On October 1st the Canadian federal government announced that an update of NAFTA had been achieved and that trade negotiations with the U.S. and Mexico had concluded.
Caption: Prime Minister Justin Trudeau and Minister of Foreign Affairs Chrystia Freeland arrive to hold a press conference regarding the United States Mexico Canada Agreement (USMCA) at the National Press Theatre, in Ottawa on Monday, Oct. 1, 2018. (Sean Kilpatrick/The Canadian Press via AP)
Uncertainty over the potential dislocation and chaos of a bad deal or a breakdown in talks is now no longer a major concern. So, what happened? What is the new deal? And what did Canada get out of it?
Details About The New NAFTA Deal – Now Called The USMA
The deal was signed at the last possible minute, just meeting U.S. determined timetables. The new deal transforms and ‘modernizes’ NAFTA, now renamed USMCA (US, Mexico, and Canada Agreement). In many ways, Canada netted very few tangible gains from the agreement. The biggest benefit of the deal, as stated by the Prime Minister and his Foreign Minister, is that the deal was signed to begin with and that the trade pact didn’t collapse. The second main benefit was that the potentially devastating Trumpian threat of tariffs on Canada’s auto exports didn’t come to pass. These are not net benefits.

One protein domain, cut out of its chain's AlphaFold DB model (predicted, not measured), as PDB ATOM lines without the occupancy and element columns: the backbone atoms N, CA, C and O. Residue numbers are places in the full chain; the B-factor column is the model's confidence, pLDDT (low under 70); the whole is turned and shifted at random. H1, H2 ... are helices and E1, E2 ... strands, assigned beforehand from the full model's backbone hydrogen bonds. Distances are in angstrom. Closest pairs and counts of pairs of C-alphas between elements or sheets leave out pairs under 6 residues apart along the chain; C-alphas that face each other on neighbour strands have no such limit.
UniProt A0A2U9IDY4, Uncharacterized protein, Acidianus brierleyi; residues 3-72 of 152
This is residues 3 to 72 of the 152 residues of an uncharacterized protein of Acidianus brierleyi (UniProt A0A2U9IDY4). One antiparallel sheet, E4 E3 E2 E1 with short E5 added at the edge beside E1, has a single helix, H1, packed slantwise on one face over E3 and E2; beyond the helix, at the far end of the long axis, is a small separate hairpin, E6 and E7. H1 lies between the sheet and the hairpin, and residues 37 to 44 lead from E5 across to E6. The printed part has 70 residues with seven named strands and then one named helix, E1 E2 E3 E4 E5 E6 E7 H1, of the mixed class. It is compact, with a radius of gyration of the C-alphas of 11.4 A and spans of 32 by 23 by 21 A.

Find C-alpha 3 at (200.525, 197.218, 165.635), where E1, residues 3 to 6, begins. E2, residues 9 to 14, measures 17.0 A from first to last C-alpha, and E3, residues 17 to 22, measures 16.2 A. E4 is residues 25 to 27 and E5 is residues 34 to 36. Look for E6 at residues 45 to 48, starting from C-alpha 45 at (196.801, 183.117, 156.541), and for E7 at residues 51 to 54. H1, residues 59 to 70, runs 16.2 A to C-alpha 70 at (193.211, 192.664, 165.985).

Who Got The Better Deal – Trump or Canada?
Trump’s repeated key goal was to open up Canada’s protected dairy industry to U.S. producers. Canada conceded on this to the consternation of our nation’s agricultural sector. Canada made concessions to its generic pharmaceutical sector which experts say will raise drug prices. We conceded by doing nothing to have newly imposed tariffs on steel and aluminum lifted, which will do long term damage to manufacturing. Gains were few. Duties on internet purchases will be lessened, and Canada kept the dispute resolution mechanism and protections to our cultural sector – two advantages we had with the original NAFTA.
While the end of uncertainty is good for Canada’s economy and real estate sector, the concessions made were disappointing, considerable, and will cost average Canadian consumers.